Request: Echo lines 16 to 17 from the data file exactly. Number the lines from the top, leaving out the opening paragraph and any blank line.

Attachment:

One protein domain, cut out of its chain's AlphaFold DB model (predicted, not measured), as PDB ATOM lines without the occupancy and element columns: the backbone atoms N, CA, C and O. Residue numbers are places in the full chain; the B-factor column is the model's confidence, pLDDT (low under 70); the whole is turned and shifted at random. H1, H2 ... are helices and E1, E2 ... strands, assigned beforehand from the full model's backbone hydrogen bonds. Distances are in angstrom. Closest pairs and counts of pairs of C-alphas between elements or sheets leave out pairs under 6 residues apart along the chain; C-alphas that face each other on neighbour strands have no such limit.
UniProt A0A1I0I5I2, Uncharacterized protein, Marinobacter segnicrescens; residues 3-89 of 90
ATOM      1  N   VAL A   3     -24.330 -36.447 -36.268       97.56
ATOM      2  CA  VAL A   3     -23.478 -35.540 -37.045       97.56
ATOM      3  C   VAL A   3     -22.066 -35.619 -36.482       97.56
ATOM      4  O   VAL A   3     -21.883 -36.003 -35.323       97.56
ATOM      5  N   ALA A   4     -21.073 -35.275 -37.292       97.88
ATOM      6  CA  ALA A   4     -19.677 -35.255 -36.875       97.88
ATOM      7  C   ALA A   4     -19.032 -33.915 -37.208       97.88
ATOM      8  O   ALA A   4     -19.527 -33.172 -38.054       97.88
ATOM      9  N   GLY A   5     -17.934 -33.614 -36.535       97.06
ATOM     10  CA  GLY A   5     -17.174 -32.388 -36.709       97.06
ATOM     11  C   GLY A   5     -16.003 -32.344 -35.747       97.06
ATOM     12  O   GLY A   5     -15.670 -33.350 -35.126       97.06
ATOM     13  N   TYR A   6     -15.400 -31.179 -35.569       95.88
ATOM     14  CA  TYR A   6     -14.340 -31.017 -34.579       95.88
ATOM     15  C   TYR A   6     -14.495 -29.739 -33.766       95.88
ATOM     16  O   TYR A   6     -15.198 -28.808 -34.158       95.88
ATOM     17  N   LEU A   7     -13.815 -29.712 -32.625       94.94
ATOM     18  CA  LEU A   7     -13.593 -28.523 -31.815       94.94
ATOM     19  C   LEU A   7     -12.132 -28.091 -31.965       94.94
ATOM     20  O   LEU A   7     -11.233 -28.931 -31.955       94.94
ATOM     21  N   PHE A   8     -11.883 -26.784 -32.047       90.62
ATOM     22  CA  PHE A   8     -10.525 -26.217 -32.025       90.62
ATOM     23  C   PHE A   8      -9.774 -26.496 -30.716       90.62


ATOM     15  C   TYR A   6     -14.495 -29.739 -33.766       95.88
ATOM     16  O   TYR A   6     -15.198 -28.808 -34.158       95.88